District Court building on left. City Hall on right.

The District Court and City Hall buildings as they appear today.

Before FBI agent Zack Stewart (Kenneth Tobey) is shot and killed and Crawford takes over his cases, Stewart pays a visit to Ohrbach's department store on Wilshire Boulevard where he intends to meet a woman named Kate Martel (Ruth Roman), a victim of an extortionist. Ohrbach's was located where the Museum Square area is today. Below is a screenshot of Stewart walking up to Ohrbach's, a vintage postcard looking down Wilshire Boulevard with a view of the art deco Desmond's building in the background, and a Google Street View showing the same view as it appears today. If you look closely you can still see the Desmond's department store tower in the background of the Google Street View.

Stewart visits Ohrbach's department store.

Ohrbach's department store on Wilshire Boulevard, LA.

What is left of Ohrbach's department store on left.

In another scene, Crawford visits Connie Anderson (Martha Hyer), the girlfriend of one of the men Stewart was investigating at her apartment in West Hollywood. Hyer's apartment building is the Colonial House located at 1416 Havenhurst Drive. This building, built in 1930, recently had a three bedroom condo for sale listed for $2,150,000 so it doesn't come cheap. Below is a screenshot of the entrance of the Colonial House, a contemporary view of the entrance and a Bing Bird's Eye view of the building. 

Crawford and partner approach the Colonial House.

Colonial House, 1416 Havenhurst Drive, West Hollywood

Bird's Eye View of the Colonial House

The screenshot below is a view looking down North Broadway towards West Temple Street. The Law Building can be seen on the right. On the far left you can see the corner of the Los Angeles Hall of Justice building. In the contemporary image you will see that The Law building and the building directly across the street are both demolished. The old Los Angeles Hall of Justice Building, although closed, is still standing.

Looking down Broadway towards Temple. 
Hall of Justice far left. Law Building on right.

Looking down Broadway towards Temple.
Hall of Justice on left. Law building on right now replaced.

In another downtown Los Angeles scene FBI agents follow Hyer on her way to the subway. In the screenshot below we get a glimpse of Hill Street at Fourth Street. For comparison I've included a historic image of the intersection from the Los Angeles Library Photo Collection which shows the domed Brighton Hotel on the northeast corner and the Hotel Sherman on the southeast corner. Below that is a contemporary view of the intersection. You can see nothing is really left. The whole intersection is completely different.

Looking down Hill Street towards Fourth Street.

Hill Street at Fourth Street.

Looking down Hill Street at Fourth Street as it appears today.

When Hyer boards the subway at the downtown Los Angeles Subway Terminal Building, she sneaks onto a train headed for Glendale. That train comes above ground at the Toluca Portal near 279 S. Toluca Street. The portal has now been sealed up and the train line has been completely blocked by the construction of a new building. Below is a screenshot from the film showing the train exiting the tunnel, a contemporary look of the tunnel as it appears today looking from Toluca Street, and a Bing Bird's Eye View showing the building that now stands directly in front of the tunnel.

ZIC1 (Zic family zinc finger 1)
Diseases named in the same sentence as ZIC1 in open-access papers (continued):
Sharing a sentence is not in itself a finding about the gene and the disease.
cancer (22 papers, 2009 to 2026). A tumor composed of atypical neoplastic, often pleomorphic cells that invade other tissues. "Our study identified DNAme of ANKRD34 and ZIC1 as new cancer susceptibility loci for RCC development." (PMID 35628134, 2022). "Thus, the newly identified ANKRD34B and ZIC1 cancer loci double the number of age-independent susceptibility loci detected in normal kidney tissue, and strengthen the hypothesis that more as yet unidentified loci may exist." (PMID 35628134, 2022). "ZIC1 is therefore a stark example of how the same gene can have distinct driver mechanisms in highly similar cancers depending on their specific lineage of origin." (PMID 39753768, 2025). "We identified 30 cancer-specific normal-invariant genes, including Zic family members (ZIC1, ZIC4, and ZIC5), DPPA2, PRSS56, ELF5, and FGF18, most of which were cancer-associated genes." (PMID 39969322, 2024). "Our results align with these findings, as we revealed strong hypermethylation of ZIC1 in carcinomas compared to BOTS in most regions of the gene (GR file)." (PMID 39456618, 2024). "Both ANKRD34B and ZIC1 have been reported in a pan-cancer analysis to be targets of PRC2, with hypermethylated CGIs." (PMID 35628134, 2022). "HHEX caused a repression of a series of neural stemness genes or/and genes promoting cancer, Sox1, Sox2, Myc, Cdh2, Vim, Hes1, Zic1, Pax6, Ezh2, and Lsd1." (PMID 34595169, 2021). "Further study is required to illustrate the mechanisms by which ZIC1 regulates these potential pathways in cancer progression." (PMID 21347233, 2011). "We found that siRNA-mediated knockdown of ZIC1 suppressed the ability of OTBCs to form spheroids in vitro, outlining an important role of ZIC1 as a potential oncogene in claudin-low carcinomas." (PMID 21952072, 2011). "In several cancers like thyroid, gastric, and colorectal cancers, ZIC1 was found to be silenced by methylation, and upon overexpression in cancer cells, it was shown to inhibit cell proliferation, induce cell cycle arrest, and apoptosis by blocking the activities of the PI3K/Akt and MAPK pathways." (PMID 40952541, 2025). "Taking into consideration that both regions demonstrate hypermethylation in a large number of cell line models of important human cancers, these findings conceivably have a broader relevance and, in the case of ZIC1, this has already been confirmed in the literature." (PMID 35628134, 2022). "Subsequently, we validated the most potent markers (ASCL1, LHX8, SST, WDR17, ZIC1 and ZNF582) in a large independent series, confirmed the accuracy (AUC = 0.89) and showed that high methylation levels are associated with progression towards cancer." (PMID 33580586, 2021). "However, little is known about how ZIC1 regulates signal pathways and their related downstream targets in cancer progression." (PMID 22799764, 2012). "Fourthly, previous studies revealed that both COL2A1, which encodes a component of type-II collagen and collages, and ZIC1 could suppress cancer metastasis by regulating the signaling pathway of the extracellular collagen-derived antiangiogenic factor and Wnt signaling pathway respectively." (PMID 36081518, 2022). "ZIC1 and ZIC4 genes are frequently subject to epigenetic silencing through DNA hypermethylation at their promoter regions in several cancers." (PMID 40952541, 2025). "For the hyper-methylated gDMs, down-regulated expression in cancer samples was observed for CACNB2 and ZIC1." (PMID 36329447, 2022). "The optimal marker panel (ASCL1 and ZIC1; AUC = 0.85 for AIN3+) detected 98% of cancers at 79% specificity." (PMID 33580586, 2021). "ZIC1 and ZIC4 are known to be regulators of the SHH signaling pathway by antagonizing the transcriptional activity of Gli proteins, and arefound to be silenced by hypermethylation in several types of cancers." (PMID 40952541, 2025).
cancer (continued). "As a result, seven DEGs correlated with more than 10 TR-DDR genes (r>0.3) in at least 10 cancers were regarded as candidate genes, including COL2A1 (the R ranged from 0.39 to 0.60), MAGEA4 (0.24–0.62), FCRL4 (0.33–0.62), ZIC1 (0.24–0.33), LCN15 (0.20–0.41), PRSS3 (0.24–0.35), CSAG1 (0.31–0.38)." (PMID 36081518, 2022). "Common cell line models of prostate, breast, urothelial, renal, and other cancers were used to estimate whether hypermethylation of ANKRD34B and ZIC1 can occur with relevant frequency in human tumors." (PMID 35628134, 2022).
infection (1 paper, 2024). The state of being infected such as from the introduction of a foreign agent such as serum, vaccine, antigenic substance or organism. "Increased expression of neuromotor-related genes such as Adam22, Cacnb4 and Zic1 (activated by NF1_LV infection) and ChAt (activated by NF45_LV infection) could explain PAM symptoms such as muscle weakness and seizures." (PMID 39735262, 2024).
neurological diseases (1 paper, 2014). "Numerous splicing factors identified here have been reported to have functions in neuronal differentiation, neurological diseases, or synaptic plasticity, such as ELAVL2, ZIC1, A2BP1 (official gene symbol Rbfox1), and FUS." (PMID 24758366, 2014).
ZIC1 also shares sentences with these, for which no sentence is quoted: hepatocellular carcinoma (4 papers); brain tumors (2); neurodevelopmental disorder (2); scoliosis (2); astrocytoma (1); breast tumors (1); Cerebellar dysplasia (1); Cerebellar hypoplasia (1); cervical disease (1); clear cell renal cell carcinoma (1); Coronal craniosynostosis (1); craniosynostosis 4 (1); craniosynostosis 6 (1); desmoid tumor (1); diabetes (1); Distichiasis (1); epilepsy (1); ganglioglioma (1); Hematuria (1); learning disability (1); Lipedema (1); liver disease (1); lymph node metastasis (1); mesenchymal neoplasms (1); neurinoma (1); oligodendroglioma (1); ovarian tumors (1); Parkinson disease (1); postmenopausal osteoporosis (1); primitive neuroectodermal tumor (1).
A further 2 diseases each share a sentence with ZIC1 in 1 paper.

Hyer rides the train through the Toluca Portal.

Looking at what is left of the Toluca Portal.

The portal (top center) blocked by a large building.

Once the train goes above ground it follows the path of Glendale Boulevard. In the screenshot below the train goes under the Beverly bridge near the intersection of Glendale Boulevard and 2nd Street.

The Beverly Bridge. Glendale Blvd @ 2nd Street

The Beverly Bridge as it appears today.

In the next scene the train continues down Glendale Boulevard. In the screenshot below the train approaches the intersection of Glendale Blvd and Court Street. What's amazing to see is how the skyline has changed so much since 1954. In the background of the screenshot you cannot see even one high-rise building.  In the contemporary image you can see all the modern office tower buildings in the background.

Glendale Blvd at Court Street

Looking down Glendale Blvd at Court Street as it appears today.

In the next scene the camera changes directions and looks down the other direction of Glendale Boulevard, still near Court Street, towards the 101 freeway in the distance.

Looking down Glendale Blvd from Court Street.

Looking down Glendale Blvd from Court St towards the 101 freeway.

The finale of the film all takes place in the Hollywood Hills near the famous Hollywood sign. Crawford is hot on the trail of the killer of his fellow agent who also happens to be the extortionist. The screenshot below shows the intersection of Westshire Drive near Beachwood Drive just a short distance below the Hollywood sign.

Westshire Drive at Beachwood Drive as seen in the film.

Westshire Drive at Beachwood Drive as it appears today.

Crawford learns that the killer as at the Hollywood sign.

Down Three Dark Streets is an alright film that is worth watching if for nothing else, the time capsule look at Los Angeles in the 1950s. My favorite scenes are those showing the old Subway Terminal Building and the shots of the train passing through the Toluca Portal. Down Three Dark Streets is available on DVD and is also currently available as a Netflix Watch Instantly title.

Your thoughts?

All Street View images (c) 2011 Google Street View, Pictometry Bird's Eye (c) 2010 Pictometry International Corp.